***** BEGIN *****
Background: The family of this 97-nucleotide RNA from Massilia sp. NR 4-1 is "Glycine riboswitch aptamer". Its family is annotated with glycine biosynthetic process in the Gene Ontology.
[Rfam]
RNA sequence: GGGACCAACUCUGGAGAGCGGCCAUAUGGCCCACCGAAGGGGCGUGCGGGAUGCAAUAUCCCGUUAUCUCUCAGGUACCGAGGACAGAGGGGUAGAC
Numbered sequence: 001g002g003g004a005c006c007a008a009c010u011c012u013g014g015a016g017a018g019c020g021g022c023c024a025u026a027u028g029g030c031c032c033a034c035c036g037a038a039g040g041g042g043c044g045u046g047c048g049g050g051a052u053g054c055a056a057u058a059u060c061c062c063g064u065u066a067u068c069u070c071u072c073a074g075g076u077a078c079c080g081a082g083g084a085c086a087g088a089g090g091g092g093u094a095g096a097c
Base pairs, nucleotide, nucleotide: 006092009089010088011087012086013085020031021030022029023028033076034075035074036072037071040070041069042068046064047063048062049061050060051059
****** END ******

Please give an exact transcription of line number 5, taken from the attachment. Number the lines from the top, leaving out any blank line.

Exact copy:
Base pairs, nucleotide, nucleotide: 006092009089010088011087012086013085020031021030022029023028033076034075035074036072037071040070041069042068046064047063048062049061050060051059